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This Vegan Bolognese Will Leave You Hungry for More

 When it comes down to comfort food, slow-cooked Bolognese sauce is right up there at the top. A well-prepared ragout like this takes the best part of the day to prepare,  perfuming the house in the process, making it a true labor of love. The result is a delicious sauce with a creamy texture, ideal for adding to pasta and impressing guests. You probably think that we're only talking about the traditional meat-based Bolognese, but that's where you'd be wrong. This is eggplant Bolognese we're discussing here, and it's just as hearty, succulent, and comforting as its meaty counterpart.
 
Recipe - Tasty - Bolognese

Building a Vegan Bolognese

This vegan variation relies on many of the classic preparations for traditional Bolognese. For example, there's an aromatic soffritto to soften, wine to reduce, and the pasta is even finished in the sauce. However, we use mushrooms and eggplant in place of the meat (this adds flavor and body to the sauce).

Eggplant and Mushrooms for Umami and Texture

Before making the sauce, we bake a whole eggplant in the oven until it is tender. This will take about an hour, but you can prepare the rest of the vegetables while you're waiting. The baked eggplant gives a velvety texture to the sauce, but most importantly, baking concentrates the eggplant's earthy flavor - which gives the sauce it's savory profile.

Mushrooms are a fairly standard substitute for the meat, as they have a natural meaty flavor and a chewy texture. You must sauté them separately from all of the other vegetables. You might be tempted to chuck them in with the rest of the vegetables, but you shouldn't do this - cooking the mushrooms by themselves concentrates their flavor and removes a great deal of their moisture, which prevents them from becoming slimy.

Soffritto for a Robust Base of Flavor

A soffritto is a humble mixture of chopped onions, celery and carrots. Softened in a tiny bit of olive oil, soffritto becomes the fragrant base for all long-simmering sauces. This traditional combinations adds flavor and texture to the Bolognese.

Red, Red Wine

Some argue that white wine is a more traditional addition to a Bolognese, but this vegan recipe calls for 2 cups of red wine and this is why: Red wine contains tannins that will add more of a meaty taste to the sauce than white.

Go for a Tubular Pasta

Spaghetti is an iconic pasta for Bolognese, and it can certainly be used here. However, using a short and tubular pasta such as penne or rigatoni is highly recommended. The reason for this is that the tube shape picks up more of the sauce and makes eating the dish more pleasurable.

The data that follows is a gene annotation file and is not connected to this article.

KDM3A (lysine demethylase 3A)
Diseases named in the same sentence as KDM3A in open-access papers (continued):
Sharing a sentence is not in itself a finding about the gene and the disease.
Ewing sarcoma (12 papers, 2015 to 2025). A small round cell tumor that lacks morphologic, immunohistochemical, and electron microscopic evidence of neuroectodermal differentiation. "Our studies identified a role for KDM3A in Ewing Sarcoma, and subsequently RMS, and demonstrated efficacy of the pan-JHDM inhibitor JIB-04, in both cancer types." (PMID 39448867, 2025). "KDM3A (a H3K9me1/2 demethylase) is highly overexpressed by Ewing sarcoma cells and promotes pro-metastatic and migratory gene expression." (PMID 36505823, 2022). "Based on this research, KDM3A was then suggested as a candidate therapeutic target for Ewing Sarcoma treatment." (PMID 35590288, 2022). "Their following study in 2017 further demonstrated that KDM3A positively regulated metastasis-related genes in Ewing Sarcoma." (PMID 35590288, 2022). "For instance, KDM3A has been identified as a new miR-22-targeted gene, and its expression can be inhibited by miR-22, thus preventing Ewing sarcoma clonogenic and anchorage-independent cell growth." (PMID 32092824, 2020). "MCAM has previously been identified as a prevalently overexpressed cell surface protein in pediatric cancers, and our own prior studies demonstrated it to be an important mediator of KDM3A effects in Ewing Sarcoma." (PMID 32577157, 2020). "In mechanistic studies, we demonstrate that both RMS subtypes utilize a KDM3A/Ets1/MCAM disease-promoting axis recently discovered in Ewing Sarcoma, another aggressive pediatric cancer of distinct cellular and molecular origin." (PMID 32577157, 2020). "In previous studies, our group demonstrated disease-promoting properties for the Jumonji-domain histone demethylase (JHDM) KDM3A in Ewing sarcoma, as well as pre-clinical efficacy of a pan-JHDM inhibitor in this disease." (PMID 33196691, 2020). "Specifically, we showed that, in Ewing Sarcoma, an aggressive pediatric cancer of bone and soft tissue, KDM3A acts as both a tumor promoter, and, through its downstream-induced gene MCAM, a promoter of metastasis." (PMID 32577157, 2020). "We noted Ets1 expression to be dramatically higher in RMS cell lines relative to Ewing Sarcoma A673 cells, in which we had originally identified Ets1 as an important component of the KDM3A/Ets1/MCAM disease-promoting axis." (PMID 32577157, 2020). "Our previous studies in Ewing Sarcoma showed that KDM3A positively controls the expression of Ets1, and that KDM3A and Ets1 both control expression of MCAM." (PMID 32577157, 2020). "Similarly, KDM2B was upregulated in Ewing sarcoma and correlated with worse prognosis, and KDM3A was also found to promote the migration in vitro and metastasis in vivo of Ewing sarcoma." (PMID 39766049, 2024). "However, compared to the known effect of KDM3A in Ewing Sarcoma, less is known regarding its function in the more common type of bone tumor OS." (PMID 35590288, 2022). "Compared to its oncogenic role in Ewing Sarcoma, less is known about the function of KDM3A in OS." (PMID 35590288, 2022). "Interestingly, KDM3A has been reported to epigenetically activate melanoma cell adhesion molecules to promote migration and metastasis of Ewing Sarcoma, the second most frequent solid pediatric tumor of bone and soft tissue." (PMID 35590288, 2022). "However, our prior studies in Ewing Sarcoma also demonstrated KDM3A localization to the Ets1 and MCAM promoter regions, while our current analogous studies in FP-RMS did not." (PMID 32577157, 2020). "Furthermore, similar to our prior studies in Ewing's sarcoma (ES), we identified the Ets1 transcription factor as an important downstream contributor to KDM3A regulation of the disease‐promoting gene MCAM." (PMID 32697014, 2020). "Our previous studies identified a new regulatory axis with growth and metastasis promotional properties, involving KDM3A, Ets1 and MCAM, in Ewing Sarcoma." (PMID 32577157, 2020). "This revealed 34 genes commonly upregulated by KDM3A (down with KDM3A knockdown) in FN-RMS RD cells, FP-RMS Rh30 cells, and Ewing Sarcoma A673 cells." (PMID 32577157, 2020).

How to Make Eggplant Bolognese

Makes 4 to 6 servings.

Ingredients

•    1 medium eggplant (about 1 pound)
•    1 pound cremini mushrooms (about 2 pints), stems removed and sliced
•    2 tablespoons olive oil
•    1 medium onion, finely chopped
•    2 stalks celery, finely chopped
•    2 medium carrots, peeled and finely chopped
•    1 teaspoon kosher salt, divided
•    2 cups dry red wine (such as Chianti)
•    3 cloves garlic, minced
•    1 tablespoon finely chopped fresh basil leaves
•    2 teaspoons finely chopped fresh oregano leaves
•    1 teaspoon finely chopped fresh thyme leaves
•    1/4 cup tomato paste
•    1 (28-ounce) can crushed tomatoes
•    8 ounces dry rigatoni or penne pasta
•    For garnish: Fresh herbs, nutritional yeast, or Parmesan cheese 


Equipment

•    Baking sheet
•    Chef's knife
•    Cutting board
•    Measuring cups and spoons
•    Large Dutch oven
•    Spatula or wooden spoon
•    Large frying pan
•    Large pasta pot
•    Slotted spoon

 


Method 

1. Bake the whole eggplant: Heat the eggplant in the middle of the oven at 350°F. Bake until very tender (1-1 1/2 hours). After it has been cooked, leave it to cool.


2. Brown the mushrooms: Meanwhile, heat a large frying pan over a medium-high heat until hot. Add 3/4 of the mushrooms and brown (stir occasionally), until they've shrunk by about half. This should take around 8-10 minutes. Once done, set the pan aside.

3. Make the Soffritto: Heat the oil in a large Dutch oven over a medium heat until it is shimmering. Add the onion, carrots and celery, and season with 1/4 teaspoon of salt. Cook, stirring often, until the vegetables are softened. This will take 10-12 minutes.

4. Add the wine: Pour the wine into the Soffritto mixture and mix well. Reduce the wine by half - 5 to 7 minutes.

Recipe - Tasty - Bolognese

5. Add the aromatics and tomato paste: Add the basil, garlic, oregano, thyme, and tomato paste and cook until the mixture has thickened and becomes fragrant. This should take about 5 minutes.


6. Add the eggplant and tomatoes: Peel and coarsely chop the cooled eggplant. Add the eggplant, the remaining mushrooms, crushed tomatoes, and 1/2 a teaspoon of salt to the mixture and stir until thoroughly combined.

Recipe - Tasty - Bolognese

7. Simmer: Reduce the heat to low and cover. Let it simmer for about an hour. Remember to stir occasionally to prevent scorching.

8. Cook the pasta: Bring a large pot of salted water to the boil. Add the pasta and cook until al dente.

9. Finish the pasta in the sauce: Drain the water and add the cooked pasta to the sauce. Let it cook in the sauce for a further 2 minutes.  

Recipe - Tasty - Bolognese

 10. Garnish with herbs: Serve with fresh chopped herbs and Parmesan cheese (if desired).

 

Source: thekitchn
Photos: Maria
Midoes

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